Such trends help frame Mr. Duterte’s pragmatism and balancing act: making the Philippines a coequal of America while forging stronger economic cooperation with the latter’s peer competitors. National-interest-driven economic and trade alliances with new economic giants can bolster his administration’s big programs, particularly transport infrastructure and job-generating industries in the provinces. Negotiations can explore using the South China Sea’s marine and oil resources for mutual economic benefits with Chinese and Russian technology, and possibly even Norway, which is now involved in the peace talks.

Independent foreign policy should aim at veering away from security-based relationships, which America dominates, toward an economy-based one which opens limitless possibilities of friendly relations with the world. When based on people-centered and state-regulated sustainable growth, economic relations will help provide a stable base for an independent foreign policy.

But a foreign policy reorientation also needs the reform of two major institutions under the President: the Department of Foreign Affairs (DFA) and the Armed Forces of the Philippines (AFP). The DFA should be further professionalized by expanding the core of career officers to lead Philippine diplomacy. It should now draw up a long-term foreign policy roadmap that includes abandoning a fixated pro-US position in place of a respectable, trustworthy, and beneficial policy track.

As well, Mr. Duterte faces the daunting task of purging the AFP of US influence. The AFP has long acted as America’s surrogate army in fighting foreign wars, including recent ones in the Middle East, as well as being the US state department’s critical force in political upheavals in the Philippines. It should be fully insulated from politics and adhere to civilian supremacy while cutting its reliance on US military aid, training and indoctrination.

Bobby Tuazon, CenPEG’s policy study director, is coauthor and editor of 15 books on foreign policy and international relations, governance, peace process, electoral reform and political parties.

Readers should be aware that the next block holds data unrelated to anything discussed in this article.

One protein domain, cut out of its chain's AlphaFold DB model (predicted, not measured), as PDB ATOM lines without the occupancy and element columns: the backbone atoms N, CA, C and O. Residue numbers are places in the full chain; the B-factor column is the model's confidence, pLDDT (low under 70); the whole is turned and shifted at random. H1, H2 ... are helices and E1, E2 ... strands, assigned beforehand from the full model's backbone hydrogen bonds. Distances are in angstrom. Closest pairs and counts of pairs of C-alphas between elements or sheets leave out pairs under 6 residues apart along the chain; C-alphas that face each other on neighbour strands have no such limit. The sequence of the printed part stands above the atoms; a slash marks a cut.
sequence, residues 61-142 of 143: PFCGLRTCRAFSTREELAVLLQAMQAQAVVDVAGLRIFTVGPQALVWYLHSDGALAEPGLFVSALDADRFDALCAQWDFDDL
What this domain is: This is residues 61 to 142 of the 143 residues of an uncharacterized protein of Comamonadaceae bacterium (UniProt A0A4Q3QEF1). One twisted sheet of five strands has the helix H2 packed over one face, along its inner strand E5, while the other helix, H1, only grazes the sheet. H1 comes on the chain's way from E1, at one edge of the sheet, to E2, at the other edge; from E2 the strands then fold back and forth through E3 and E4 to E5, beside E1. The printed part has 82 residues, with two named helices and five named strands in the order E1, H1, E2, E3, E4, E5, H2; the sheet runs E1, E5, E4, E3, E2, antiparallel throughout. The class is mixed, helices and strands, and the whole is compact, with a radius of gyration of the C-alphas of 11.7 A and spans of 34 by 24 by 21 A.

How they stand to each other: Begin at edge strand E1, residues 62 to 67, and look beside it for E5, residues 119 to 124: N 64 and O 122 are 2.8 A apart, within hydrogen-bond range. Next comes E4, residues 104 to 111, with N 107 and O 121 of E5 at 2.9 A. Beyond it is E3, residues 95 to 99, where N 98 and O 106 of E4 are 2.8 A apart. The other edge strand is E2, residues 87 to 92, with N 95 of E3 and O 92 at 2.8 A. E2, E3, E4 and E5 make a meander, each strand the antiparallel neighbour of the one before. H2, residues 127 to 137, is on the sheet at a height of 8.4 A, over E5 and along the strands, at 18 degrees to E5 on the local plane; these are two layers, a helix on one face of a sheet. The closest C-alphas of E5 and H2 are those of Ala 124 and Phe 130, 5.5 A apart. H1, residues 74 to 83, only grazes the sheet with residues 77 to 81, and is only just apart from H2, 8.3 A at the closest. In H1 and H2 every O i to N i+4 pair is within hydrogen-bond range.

10 thoughts on “New Foreign Policy Directions for The Philippines

  1. A Donald Trump on steroids or something a lot stronger?

    What is it about this Century that seems to produce such men to lead nations?

  2. Welcome to Putschland.
    The AFP and RCC will make a S.O.B of this anarchist sooner rather than later.
    State Sanctioned Vigilante has no place in modern nation states.
    But who said the Pinoys who voted the Devil are civilized?

    * RCC? The Pope and his Gang.

  3. Every century or decade will produce such personalities. Remember after Adolph Hitler, we had the likes of Ghadaffi, Idi Amin, Khomeini, and now it is SE Asia’s turn with Duterte. we just have to learn to deal with them.

  4. President Rodrigo Duterte is on the right track by reclaiming his nation’s sovereignty and independence. He even has the insight that it is almost perfectly ok to shout down Obama calling him “son of a whore” and insult European officials who lectures him how to run Philippine.

    Late Mr Lee Kuan Yew had traveled down this path. The key to confront US successfully is to tell the difference between ruling elites and American general public who are generally central-right in their political view. You can “rotan” American Michael Fay for committing vandalism crime in Singapore amidst complains of US liberals including President Bill Clinton who must pay the lip service of protesting human right violation; But American public were found generally had cheered the action of whipping Michael Fay, an American. US Congress even later invited Mr Lee Kuan Yew to address the joint sessions of Congress. Remember Singapore is a very tiny nation.